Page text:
She heard a scream and a man plunged past the hole in the building and kept going. Even through the ringing in her ears she could hear his scream, diminishing as he fell to whatever wreckage lay below. Another cry, this one words instead of a scream, a man’s shout of, “Jesus God!” and he was falling, like the first man, from the nineteenth or twentieth floor. He was flailing instinctively, somehow caught hold of something, and dangled there in front of Jennifer.
She wanted to help him but could not move; he did not ask for help, only stared fixedly. He began to shake, then jitter wildly, and Jennifer saw that he had caught hold of the electrical cable, his hands frozen in a death grip as the voltage coursed through him. She was transfixed, unable to look away as he jittered and shook; she hoped he was dead already, that he was not alive to feel his hair and clothes burst into flame.
Only when the smell of him burning reached her did she break her paralysis. She scrambled to her feet and fled from the burning man, from that dreadful hole in the building, looking for something or someone that would explain what was going on. She ran around the corner and right into Mr. Danvers, the department vice president. There was a cut across his head and blood in his hair but he was calm. He grabbed her by the shoulders, shook her. “Jennifer!” he yelled. “Come on, Jennifer! Are you OK?”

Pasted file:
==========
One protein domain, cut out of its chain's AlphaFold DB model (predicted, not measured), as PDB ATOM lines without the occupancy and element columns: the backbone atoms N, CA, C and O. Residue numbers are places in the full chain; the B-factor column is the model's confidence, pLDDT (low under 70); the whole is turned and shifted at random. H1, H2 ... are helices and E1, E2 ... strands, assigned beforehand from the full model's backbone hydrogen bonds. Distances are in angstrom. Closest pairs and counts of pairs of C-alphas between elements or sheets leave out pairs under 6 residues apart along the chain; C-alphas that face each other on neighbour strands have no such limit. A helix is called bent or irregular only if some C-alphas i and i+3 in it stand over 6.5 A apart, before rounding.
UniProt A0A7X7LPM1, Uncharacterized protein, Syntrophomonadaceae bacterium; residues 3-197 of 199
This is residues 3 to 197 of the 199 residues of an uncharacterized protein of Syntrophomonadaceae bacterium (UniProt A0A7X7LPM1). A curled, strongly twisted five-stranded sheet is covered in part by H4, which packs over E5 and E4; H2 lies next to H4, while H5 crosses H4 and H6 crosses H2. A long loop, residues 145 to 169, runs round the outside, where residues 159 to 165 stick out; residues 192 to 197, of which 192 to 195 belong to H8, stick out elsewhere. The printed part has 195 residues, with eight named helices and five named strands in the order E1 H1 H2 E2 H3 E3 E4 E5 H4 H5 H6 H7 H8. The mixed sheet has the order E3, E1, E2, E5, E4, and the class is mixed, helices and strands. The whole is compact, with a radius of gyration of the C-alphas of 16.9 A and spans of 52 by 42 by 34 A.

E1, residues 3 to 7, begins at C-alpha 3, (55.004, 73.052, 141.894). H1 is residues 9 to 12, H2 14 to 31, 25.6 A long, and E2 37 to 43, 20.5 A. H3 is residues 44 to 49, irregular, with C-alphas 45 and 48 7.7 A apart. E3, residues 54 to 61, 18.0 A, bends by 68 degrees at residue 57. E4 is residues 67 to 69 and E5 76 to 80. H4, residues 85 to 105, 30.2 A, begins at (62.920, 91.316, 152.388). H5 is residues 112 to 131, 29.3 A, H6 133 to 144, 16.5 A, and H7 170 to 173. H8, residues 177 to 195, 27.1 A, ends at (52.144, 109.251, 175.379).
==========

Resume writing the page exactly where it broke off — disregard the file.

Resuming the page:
For a moment she could not find her voice. At last she croaked, “I think so there’s this man there he burnt up and what’s going on?”
He shook her again. “It’s a bomb or something. We’ve got to get out of here. I’m going to go see if I can find anybody else, you go on. Get out of the building, fast as you can.”
Automatically she started toward the elevator. He grabbed her by the arm and pulled her back. “No, the stairs, take the stairs. Just run, keep going.”
Jennifer watched him run down the hall and soon he was gone, disappearing into a cloud of dust. She stood for a moment, unsure of what to do, and now she could hear things. Screams and moans. Crumbling plaster and breaking glass. And a deep groaning — the sound of a building that had taken more damage than it could stand, was ready to come down.
Get out. Fast.
She could do that. Could she?
Jennifer ran for the stairs. Just before she reached the stairwell she passed by a conference room and for a moment stopped, looked in. The walls of the conference room had been glass, and the people inside had been cut to ribbons. They lay bloody and silent amid their coffee cups and meeting notes. She recognized a few of them. Some their own mothers would not have recognized. She stood and stared. It couldn’t be real, couldn’t. They were filming a movie or something, she must have missed the memo. Soon the director would yell
and all these people would get up and wash off the fake blood and everyone would have some donuts and she could get Bruce Willis’ autograph.
Jennifer felt someone — she never knew who — shove her and she joined the people running for the stairwell. Not many of them heading for the stairwell, not many at all, and she wondered how many were trapped or dead or dying in the wreckage.